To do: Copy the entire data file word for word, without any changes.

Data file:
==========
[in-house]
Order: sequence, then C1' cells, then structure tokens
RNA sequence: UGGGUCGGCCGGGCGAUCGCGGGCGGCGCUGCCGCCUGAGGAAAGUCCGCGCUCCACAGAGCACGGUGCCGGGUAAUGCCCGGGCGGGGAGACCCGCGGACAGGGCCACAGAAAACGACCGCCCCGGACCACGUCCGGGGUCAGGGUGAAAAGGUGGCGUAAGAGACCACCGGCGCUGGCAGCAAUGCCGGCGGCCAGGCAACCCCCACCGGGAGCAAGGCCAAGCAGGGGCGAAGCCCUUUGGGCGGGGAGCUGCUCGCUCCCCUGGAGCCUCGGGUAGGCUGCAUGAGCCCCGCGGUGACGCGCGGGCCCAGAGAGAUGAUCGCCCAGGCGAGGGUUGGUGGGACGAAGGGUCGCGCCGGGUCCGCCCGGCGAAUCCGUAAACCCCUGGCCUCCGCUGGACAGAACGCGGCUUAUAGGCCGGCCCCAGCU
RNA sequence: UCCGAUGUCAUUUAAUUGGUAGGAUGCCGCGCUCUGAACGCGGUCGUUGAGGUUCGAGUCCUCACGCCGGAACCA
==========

[in-house]
Order: sequence, then C1' cells, then structure tokens
RNA sequence: UGGGUCGGCCGGGCGAUCGCGGGCGGCGCUGCCGCCUGAGGAAAGUCCGCGCUCCACAGAGCACGGUGCCGGGUAAUGCCCGGGCGGGGAGACCCGCGGACAGGGCCACAGAAAACGACCGCCCCGGACCACGUCCGGGGUCAGGGUGAAAAGGUGGCGUAAGAGACCACCGGCGCUGGCAGCAAUGCCGGCGGCCAGGCAACCCCCACCGGGAGCAAGGCCAAGCAGGGGCGAAGCCCUUUGGGCGGGGAGCUGCUCGCUCCCCUGGAGCCUCGGGUAGGCUGCAUGAGCCCCGCGGUGACGCGCGGGCCCAGAGAGAUGAUCGCCCAGGCGAGGGUUGGUGGGACGAAGGGUCGCGCCGGGUCCGCCCGGCGAAUCCGUAAACCCCUGGCCUCCGCUGGACAGAACGCGGCUUAUAGGCCGGCCCCAGCU
RNA sequence: UCCGAUGUCAUUUAAUUGGUAGGAUGCCGCGCUCUGAACGCGGUCGUUGAGGUUCGAGUCCUCACGCCGGAACCA